WASHINGTON (CN) — Upholding a New York City prosecutor’s subpoena for President Donald Trump’s tax returns, the Supreme Court ruled 7-2 Thursday that presidents are not immune from state criminal proceedings while in office.
“Two hundred years ago, a great jurist of our court established that no citizen, not even the president is categorically above the common duty to produce evidence when called upon in a criminal proceeding,” Chief Justice John Roberts wrote for the majority. “We reaffirm that principle today and hold that the president is neither absolutely immune from state criminal subpoenas seeking his private papers nor entitled to a heightened standard of need.”
The decision was one of two the justices handed down on subpoenas seeking Trump’s financial records, as the court separately punted on a related case involving subpoenas from House Democrats.
Two months earlier, the court heard remote arguments where attorneys for Trump and the Justice Department argued the president’s position makes him immune from state-level criminal process and that Congress overstepped its authority in subpoenaing the records.
In backing the New York subpoena for Trump’s tax returns, however, the court was more forceful: the Constitution does not grant the president special immunity from state criminal process, Roberts wrote.
Along with the liberal wing of the court, Roberts was joined in both cases by the Trump-appointed Justices Brett Kavanaugh and Neil Gorsuch. In both cases, Justices Samuel Alito and Clarence Thomas each penned separate dissents.
The case out of New York evolved from a grand jury subpoena Manhattan District Attorney Cyrus Vance issued to Trump’s longtime accounting firm Mazars USA as part of an investigation into the hush money paid to adult film actress Stormy Daniels, who claims to have had an affair with Trump in 2006.
Winding back to 1807, when former Vice President Aaron Burr was on trial for treason, Roberts pointed to the subpoena upheld by Chief Justice John Marshall that compelled President Thomas Jefferson to supply Burr with requested documents.
That decision, Roberts wrote, set a precedent presidents followed for nearly two centuries until President Richard Nixon fought a special prosecutor’s subpoena for records of his meetings in the Oval Office.
Against this extensive backdrop, Roberts quickly dispatched with Trump’s argument that facing the subpoena would distract him from his official duties.
Roberts found other longstanding court precedents sufficient to ward off Trump’s concerns that state prosecutors will issue wave after wave of subpoena meant to harass the president.
He also declined the Justice Department’s invitation to require state prosecutors show a heightened need for a presidential subpoena. Such a standard would give protections to the president’s private documents that were meant solely for official business, Roberts wrote, adding that they would also hamper the public interest in giving a grand jury access to the full array of documents necessary to conduct a thorough investigation.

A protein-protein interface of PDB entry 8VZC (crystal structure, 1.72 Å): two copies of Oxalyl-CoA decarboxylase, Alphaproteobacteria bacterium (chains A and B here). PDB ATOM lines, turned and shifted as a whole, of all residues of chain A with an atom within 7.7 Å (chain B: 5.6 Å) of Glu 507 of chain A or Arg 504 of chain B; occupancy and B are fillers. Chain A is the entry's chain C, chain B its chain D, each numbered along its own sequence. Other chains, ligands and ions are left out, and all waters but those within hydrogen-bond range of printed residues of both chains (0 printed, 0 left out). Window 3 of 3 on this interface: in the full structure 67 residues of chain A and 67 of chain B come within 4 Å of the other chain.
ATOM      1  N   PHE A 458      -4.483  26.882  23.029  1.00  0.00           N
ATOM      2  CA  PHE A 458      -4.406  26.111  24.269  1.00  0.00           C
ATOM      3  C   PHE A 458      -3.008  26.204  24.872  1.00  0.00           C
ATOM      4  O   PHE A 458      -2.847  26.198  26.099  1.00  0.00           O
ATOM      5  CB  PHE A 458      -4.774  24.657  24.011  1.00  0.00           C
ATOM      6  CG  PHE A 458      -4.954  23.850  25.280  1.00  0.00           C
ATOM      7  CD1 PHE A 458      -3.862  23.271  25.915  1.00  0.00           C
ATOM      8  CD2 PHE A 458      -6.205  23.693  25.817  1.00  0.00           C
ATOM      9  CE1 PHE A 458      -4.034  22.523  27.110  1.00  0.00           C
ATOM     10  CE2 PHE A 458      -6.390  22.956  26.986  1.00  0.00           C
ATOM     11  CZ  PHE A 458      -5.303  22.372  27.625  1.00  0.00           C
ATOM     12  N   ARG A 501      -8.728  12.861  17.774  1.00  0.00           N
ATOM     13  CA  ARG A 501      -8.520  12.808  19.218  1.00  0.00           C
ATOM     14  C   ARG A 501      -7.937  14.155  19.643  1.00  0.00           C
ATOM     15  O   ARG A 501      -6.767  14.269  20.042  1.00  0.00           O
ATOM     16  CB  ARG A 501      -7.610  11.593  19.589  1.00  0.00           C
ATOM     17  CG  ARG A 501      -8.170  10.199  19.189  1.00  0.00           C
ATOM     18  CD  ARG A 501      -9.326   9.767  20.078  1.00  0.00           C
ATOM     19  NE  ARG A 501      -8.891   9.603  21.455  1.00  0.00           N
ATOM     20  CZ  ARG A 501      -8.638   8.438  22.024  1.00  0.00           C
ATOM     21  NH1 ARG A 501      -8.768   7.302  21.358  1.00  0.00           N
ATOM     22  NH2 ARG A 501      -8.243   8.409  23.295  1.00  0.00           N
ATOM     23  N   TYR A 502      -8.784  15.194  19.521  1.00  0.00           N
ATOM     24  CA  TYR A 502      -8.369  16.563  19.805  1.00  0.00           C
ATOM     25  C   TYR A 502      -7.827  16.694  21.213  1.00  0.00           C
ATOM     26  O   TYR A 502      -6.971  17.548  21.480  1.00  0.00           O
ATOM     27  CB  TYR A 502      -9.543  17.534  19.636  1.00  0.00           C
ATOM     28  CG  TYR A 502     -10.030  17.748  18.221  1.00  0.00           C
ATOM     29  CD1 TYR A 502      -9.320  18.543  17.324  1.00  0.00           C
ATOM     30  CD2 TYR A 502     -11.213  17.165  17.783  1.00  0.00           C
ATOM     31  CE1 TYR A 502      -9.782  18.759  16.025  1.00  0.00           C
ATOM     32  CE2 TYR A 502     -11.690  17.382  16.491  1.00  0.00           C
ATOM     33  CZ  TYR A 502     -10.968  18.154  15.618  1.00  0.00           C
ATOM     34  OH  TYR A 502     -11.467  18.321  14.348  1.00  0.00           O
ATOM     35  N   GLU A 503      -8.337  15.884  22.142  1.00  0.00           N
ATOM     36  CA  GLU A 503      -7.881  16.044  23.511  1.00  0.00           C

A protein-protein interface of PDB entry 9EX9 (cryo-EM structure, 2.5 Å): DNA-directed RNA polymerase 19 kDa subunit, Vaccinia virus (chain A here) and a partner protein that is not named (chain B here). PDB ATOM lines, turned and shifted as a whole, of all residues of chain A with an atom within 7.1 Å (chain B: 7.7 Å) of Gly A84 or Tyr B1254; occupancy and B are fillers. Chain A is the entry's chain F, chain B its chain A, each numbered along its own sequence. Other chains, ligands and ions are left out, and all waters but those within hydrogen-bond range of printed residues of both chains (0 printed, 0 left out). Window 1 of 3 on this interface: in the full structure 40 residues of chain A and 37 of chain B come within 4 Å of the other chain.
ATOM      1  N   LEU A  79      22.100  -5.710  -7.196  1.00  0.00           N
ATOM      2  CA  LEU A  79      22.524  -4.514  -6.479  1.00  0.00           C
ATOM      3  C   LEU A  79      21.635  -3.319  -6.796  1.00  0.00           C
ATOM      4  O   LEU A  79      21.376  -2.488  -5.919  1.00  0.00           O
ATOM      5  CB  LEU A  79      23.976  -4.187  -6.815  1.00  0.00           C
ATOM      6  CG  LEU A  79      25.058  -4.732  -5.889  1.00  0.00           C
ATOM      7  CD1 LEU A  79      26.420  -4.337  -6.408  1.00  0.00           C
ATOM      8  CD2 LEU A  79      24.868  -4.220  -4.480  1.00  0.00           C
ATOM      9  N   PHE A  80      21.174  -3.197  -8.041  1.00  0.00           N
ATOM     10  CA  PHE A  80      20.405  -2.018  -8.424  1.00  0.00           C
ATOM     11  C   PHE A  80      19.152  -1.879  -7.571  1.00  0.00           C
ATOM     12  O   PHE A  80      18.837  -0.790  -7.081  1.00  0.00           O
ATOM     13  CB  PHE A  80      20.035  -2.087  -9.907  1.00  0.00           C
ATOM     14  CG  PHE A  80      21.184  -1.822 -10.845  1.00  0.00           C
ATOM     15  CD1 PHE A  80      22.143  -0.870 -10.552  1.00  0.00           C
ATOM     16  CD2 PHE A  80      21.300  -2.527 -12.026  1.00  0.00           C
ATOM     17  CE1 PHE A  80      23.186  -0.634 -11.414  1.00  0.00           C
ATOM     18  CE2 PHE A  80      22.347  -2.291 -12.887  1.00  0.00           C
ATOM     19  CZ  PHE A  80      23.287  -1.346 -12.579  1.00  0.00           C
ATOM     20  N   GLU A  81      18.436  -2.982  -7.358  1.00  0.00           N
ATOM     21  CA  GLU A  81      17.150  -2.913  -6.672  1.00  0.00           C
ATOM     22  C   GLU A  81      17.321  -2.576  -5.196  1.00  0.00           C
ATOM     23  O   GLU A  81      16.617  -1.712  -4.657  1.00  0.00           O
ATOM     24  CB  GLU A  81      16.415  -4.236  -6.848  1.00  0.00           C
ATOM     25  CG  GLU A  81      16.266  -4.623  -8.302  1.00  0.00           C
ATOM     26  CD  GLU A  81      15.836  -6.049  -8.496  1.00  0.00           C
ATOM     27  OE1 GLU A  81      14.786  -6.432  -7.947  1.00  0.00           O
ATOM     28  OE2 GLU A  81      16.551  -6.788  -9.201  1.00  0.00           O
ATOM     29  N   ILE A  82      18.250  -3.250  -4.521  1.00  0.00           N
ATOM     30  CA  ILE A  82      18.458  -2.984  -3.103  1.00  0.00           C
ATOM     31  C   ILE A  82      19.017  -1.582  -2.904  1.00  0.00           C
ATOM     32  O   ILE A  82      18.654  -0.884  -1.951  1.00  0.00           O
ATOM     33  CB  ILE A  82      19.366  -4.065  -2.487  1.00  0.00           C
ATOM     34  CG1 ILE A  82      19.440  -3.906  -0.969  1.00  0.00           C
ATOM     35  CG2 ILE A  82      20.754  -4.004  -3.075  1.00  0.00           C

That said, further arguments against the subpoena still remain available to Trump as the litigation continues, the chief justice acknowledged.
Vance praised the decision and said his office’s investigation will continue.
“This is a tremendous victory for our nation’s system of justice and its founding principle that no one — not even a president — is above the law,” Vance said in a statement. “Our investigation, which was delayed for almost a year by this lawsuit, will resume, guided as always by the grand jury’s solemn obligation to follow the law and the facts, wherever they may lead.”
Trump blasted both subpoenas over Twitter, railing against the court and casting himself as the victim of politically motivated investigations.
“The Supreme Court sends case back to lower court, arguments to continue,” Trump tweeted. “This is all a political prosecution. I won the Mueller witch hunt and others and now I have to keep fighting in a politically corrupt New York. Not fair to this presidency or administration.”
The dissent from Thomas says a court could block enforcement of Vance’s subpoena — despite holding that presidents are not categorically immune — by crediting evidence that the subpoena interfered with Trump’s official duties.
“In sum, the demands on the president’s time and the importance of his tasks are extraordinary, and the office of the president cannot be delegated to subordinates,” Thomas wrote. “A subpoena imposes both demands on the president’s limited time and a mental burden, even when the president is not directly engaged in complying.”
Alito similarly urged a heightened standard for issuing a subpoena seeking a president’s personal documents. He said the court’s decision ignores the obvious issue that the subpoena is not an ordinary subpoena and that Trump is not an ordinary defendant.
“The court’s decision threatens to impair the functioning of the presidency and provides no real protection against the use of the subpoena power by the nation’s 2,300+ local prosecutors,” Alito wrote. “Respect for the structure of government created by the Constitution demands greater protection for an institution that is vital to the nation’s safety and well-being.”
Concurring only in judgment, with Gorsuch joining him, Kavanaugh wrote he would have imported the standard the court put forward in its 1974 decision in United States v. Nixon, which held a prosecutor must show a “demonstrated, specific need” for a president’s information.
The Trump appointee predicted there will be future rounds of litigation to determine the exact impacts of Thursday’s decision.
Justices Ruth Bader Ginsburg, Stephen Breyer, Sonia Sotomayor and Elena Kagan fully joined the two Roberts opinions on Thursday. While Gorsuch and Kavanaugh concurred in judgment in the New York case, they otherwise joined the ruling on the House subpoenas in full.